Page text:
Monday, April 15, 2013

PUYALLUP, WA: Crockett's Public House

Crockett’s Public House in Puyallup, Wash., about 35 miles south of downtown Seattle, was recently featured on Food Network’s Diners, Drive-Ins and Dives but enjoyed a loyal following long before its television debut, and for good reason. On a recent sunny Sunday (yes, there are sunny days in Seattle), my wife and I headed south to try this place out.

Arriving about 2 p.m., the place was packed! Everyone from singles enjoying the all-day happy hour at the bar (Sundays only) to large families including grandparents, parents, and new grandchildren was enjoying the upbeat vibe of Crockett’s.

Kettle corn appetizer
The long brick building with high ceilings and hardwood floors give it just the right ambiance: lively enough to be fun without being so loud as to be overwhelming. Even the vintage rock ‘n’ roll plays on the sound system at just the right volume: loud enough to be heard (heck, even to sing along with), but not so loud diners have to shout over it.

The restaurant is named to honor Puyallup founding father Hugh Crockett, who moved to the area in 1877 and realized the Puyallup Valley was a great place for growing the hops used in brewing beer. Given the association to the art of brewing, it is appropriate that the gastro-pub bears his name.

But enough talk of history and ambience; we went there for the food. And we were not disappointed!

While the featured appetizer on Triple D was the restaurant’s fire-grilled artichoke, we chose an order of their kettle corn, which is not the sweet variety on offer at virtually every county fair. No, theirs comes sprinkled with either spicy chili and lemon seasoning or cheddar and Parmesan seasoning. It’s a great way to take the edge off if you arrive famished and just can’t wait to eat.

Mahi mahi grilled over mesquite coals
Although primarily a pub, Crockett’s has a pretty decent selection of wines by the glass as well as locally brewed beers. My wife chose an Acrobat Pinot Gris while I opted for a Sea Glass Sauvignon Blanc.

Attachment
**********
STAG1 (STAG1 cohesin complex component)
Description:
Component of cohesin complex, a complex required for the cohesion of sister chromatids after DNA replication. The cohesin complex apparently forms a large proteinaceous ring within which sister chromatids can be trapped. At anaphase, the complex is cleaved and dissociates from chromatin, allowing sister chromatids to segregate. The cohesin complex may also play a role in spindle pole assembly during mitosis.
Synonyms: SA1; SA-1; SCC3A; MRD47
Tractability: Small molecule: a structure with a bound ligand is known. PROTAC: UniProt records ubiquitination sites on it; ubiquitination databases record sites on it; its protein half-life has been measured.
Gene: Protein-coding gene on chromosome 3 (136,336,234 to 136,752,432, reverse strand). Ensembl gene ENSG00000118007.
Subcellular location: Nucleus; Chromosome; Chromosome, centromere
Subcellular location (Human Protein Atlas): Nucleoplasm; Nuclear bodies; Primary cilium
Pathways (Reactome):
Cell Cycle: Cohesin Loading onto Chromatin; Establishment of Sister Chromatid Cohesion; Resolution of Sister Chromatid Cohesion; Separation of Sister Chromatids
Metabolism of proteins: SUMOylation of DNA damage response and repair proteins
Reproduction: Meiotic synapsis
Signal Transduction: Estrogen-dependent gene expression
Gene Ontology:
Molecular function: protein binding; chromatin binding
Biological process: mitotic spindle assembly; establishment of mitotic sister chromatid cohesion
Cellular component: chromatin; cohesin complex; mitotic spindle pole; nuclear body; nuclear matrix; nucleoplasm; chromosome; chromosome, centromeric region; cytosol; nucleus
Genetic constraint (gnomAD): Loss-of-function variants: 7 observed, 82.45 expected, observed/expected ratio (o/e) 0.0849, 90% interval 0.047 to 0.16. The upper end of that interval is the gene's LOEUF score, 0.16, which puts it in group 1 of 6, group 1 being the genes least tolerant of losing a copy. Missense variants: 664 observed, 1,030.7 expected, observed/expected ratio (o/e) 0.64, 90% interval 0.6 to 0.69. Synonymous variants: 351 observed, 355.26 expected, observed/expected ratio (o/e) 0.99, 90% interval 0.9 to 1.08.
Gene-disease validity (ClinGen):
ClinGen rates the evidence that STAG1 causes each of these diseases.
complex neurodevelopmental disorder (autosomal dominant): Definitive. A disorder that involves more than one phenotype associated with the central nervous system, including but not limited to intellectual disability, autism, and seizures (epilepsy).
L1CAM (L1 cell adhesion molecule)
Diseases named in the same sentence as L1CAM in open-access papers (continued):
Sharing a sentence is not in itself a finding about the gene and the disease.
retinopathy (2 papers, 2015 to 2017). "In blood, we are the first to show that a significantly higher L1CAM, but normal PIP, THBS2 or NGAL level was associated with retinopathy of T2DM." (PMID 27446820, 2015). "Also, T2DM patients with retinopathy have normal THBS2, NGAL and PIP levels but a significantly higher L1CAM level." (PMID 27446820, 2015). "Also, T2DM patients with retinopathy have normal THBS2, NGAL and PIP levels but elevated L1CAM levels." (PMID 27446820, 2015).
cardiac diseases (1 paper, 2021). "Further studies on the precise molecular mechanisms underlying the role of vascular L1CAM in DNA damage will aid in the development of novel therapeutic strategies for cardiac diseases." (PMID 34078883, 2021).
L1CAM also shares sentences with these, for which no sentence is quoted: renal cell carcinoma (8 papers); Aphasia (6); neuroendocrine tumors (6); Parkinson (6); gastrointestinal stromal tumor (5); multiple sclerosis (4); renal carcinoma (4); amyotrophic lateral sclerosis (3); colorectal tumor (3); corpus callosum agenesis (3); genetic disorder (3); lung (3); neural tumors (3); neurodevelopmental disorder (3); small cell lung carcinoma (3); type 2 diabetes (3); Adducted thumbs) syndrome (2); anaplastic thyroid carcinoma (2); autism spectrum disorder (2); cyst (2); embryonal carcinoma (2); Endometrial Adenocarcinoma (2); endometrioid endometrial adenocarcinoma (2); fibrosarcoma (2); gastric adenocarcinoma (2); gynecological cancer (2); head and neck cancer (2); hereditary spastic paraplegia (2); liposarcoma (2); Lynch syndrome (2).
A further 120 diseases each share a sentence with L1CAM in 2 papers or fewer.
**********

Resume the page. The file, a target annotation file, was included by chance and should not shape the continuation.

For our entrees, my wife selected the mahi mahi cooked over mesquite coals while I opted for the Public House meatballs.

Her mahi mahi was basted in cilantro lime, served with baja black beans, sarono corn cake, and fresh avocado topped with shreds of deep-fried tortilla. Smoky with a bit of heat in the black beans, it was both delicious and generous. Fully half came home for the next day’s lunch, as it was with my meatballs.

Public House Meatballs
One of the featured items on Triple D, the meatballs are prepared in-house by hand from equal portions of beef, pork, and veal augmented by some finely minced prosciutto. Red chilies, garlic, cayenne, black, and white peppers provide a little heat. They’re garnished with Parmesan cheese, pistachio nuts, and lime zest and served with sourdough garlic cheese toast. Although they only come three to an order, they’re huge and quite filling.

Dessert? Who had room? Although I must confess the Maker’s Mark caramel milk shake was seriously tempting. Maybe next time.

And there will be a next time; the menu at Crockett’s isn’t massive, but it’s big enough and varied enough to keep us coming back whether we’re in the mood for a full dinner or a simple sandwich, burger, or dog.

Visit my main page at TheTravelPro.us for more news, reviews, and personal observations on the world of upmarket travel.



Photos by Carl Dombek
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